Welcome to the third in our summer series of the most popular mindfulness reflections – this post was first published on 14th May 2013:
How often do we say – I’d like to have time to stop and smell the roses? Yet when we do get some rare time to ourselves, we may hardly know what to do with it. Even worse is being stopped in our tracks against our will. Traffic jams, computer problems, queues at the bank, being on hold to our telephone company for forty minutes, waiting at the doctor’s. Finally, an opportunity to stop, but do we enjoy it? Once we’ve finished arguing with the telephone company, do we turn to our nearest and dearest and say, ‘gee, I needed that, forty minutes of muzak and being told my call is important, I feel quite rejuvenated now, having had that unexpected time out in the middle of the day’?
Probably not. Many of us complain about being too busy, but being forced to slow down can really annoy us, even bring us to the brink of rage. A few years ago, the health organisation I was working for had frequent problems with their computer system. There would be days and weeks where the computers worked at half their speed, if at all. I was teaching mindfulness, but did I enjoy being slowed down like this? Not one bit!
Yet a simple shift in attitude can transform the way we experience these unexpected frustrations. A great example is traffic lights, but if you’re fortunate enough to live in an area with few traffic lights, you can choose any other circumstance where you’re being forced to slow down against your will – perhaps being stuck behind a slow-moving horse float up a curvy road, or trying to get your children going in the morning. Now, imagine you’re running late to something important, and you’ve just come across your fifth red traffic light (or slow-moving truck) in a row. What do you feel? When I ask this question at workshops, the answers range from ‘frustrated’, ‘annoyed’, to ‘furious’ and ‘enraged’. So you have a choice. You can either get yourself more and more worked up, until your arrive at your destination red in the face and with anger pouring out of your pores, snapping at the first unfortunate person who greets you with a friendly good morning (‘Good morning?! It hasn’t been a very good morning for me so far, let me tell you!!’). Or you can use the opportunity for some quiet mindfulness practice. Relax back into your car seat. Become aware your breath. Allow the shoulders to drop. Notice the environment, the sounds, the weather. If you have music playing, listen to it. And then, once the light has turned green, or the truck pulled over, you can proceed with your journey feeling relaxed and rejuvenated. You’ll arrive glowing with serenity, and people will say to you, good morning, you’re looking well today!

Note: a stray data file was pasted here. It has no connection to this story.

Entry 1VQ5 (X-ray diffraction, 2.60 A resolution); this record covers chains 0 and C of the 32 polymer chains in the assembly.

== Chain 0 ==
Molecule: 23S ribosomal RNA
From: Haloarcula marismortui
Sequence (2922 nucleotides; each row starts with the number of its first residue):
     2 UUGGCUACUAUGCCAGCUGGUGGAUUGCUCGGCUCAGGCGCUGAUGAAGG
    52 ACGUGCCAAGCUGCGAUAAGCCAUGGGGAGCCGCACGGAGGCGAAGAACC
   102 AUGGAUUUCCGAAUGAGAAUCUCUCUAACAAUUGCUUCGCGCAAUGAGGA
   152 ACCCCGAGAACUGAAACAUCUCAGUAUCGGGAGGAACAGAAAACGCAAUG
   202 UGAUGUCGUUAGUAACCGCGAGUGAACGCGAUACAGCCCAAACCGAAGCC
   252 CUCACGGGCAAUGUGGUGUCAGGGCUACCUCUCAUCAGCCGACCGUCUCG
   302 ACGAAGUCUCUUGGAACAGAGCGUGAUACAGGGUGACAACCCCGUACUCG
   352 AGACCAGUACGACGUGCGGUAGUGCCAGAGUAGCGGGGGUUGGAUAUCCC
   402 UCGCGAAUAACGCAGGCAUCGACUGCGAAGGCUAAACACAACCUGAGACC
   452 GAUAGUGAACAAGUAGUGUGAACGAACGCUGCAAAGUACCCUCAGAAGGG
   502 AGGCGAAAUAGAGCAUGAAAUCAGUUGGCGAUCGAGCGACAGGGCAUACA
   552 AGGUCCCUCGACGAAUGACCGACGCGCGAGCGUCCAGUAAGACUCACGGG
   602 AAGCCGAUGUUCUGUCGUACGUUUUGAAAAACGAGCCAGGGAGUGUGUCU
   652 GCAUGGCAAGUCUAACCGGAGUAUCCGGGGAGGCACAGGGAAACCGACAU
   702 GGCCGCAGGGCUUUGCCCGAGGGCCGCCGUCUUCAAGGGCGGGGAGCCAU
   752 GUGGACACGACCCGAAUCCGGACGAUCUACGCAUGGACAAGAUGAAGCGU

A colleague of mine recently came to her second mindfulness workshop with me, and told us a wonderful story of her traffic light meditation. She has to turn right into the car park at work, and the lights can take forever to change. Before the first workshop, she used to get really annoyed, and sometimes she even drove through a red light in sheer frustration. After hearing about the traffic light meditation, she decided to use her waiting time to send loving energy towards the traffic light, surrounding it with love. She says she arrives at work feeling great, having spent those few minutes generating loving energy. As she told her story, I had a vision of traffic lights all over the city being bathed in a loving glow by waiting commuters!
Weekly practice idea:
The traffic light meditation (or whatever frustrating circumstance you come across). With any luck, you’ll have plenty of opportunities to practise this!